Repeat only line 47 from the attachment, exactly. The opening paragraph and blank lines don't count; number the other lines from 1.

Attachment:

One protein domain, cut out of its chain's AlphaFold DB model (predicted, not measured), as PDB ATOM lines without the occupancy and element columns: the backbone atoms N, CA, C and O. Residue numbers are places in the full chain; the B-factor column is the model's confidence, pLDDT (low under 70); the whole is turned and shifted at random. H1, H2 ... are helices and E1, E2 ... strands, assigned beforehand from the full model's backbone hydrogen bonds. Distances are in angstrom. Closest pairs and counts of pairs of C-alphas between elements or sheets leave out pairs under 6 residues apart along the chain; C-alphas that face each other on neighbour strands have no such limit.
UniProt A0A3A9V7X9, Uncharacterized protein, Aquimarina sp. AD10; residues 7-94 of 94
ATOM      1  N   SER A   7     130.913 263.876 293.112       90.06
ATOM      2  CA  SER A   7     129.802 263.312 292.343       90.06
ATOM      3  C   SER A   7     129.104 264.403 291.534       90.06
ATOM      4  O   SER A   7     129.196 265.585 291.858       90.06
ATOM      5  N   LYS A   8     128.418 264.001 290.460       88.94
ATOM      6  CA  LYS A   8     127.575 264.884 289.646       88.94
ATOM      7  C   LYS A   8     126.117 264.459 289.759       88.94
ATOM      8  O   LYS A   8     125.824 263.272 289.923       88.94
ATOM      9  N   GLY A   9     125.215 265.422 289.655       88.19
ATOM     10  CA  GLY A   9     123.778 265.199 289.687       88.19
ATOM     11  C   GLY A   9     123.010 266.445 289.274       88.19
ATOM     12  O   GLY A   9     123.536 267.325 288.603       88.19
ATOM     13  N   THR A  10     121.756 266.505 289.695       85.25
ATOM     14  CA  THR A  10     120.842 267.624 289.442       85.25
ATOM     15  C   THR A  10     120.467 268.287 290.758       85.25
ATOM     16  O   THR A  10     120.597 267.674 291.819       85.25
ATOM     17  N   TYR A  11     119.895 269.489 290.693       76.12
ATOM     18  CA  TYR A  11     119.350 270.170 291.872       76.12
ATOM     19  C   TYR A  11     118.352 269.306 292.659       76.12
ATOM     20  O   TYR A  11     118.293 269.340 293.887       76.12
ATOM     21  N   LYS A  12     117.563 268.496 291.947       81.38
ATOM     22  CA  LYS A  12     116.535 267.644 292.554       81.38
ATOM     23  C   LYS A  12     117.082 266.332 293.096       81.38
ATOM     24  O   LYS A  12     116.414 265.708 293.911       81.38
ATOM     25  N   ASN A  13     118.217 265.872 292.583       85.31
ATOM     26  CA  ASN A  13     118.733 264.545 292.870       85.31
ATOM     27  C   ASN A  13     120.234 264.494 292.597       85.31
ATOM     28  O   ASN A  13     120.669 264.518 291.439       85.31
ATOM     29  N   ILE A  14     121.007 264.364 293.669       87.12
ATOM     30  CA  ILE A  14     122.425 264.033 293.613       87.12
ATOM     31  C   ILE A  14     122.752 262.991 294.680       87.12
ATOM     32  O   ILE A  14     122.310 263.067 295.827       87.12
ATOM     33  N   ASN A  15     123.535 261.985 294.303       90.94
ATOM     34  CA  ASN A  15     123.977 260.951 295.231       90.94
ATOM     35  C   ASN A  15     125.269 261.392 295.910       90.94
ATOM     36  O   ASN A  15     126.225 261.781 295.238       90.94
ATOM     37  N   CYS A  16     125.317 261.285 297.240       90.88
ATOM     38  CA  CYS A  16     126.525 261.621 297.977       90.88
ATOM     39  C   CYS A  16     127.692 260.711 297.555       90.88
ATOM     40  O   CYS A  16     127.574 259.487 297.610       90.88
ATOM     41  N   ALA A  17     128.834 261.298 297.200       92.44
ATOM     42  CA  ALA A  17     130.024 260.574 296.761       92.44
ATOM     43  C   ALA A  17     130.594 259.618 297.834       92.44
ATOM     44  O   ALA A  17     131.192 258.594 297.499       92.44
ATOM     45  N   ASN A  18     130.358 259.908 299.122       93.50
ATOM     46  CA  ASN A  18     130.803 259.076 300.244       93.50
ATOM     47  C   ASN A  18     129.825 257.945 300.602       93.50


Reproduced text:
ATOM     46  CA  ASN A  18     130.803 259.076 300.244       93.50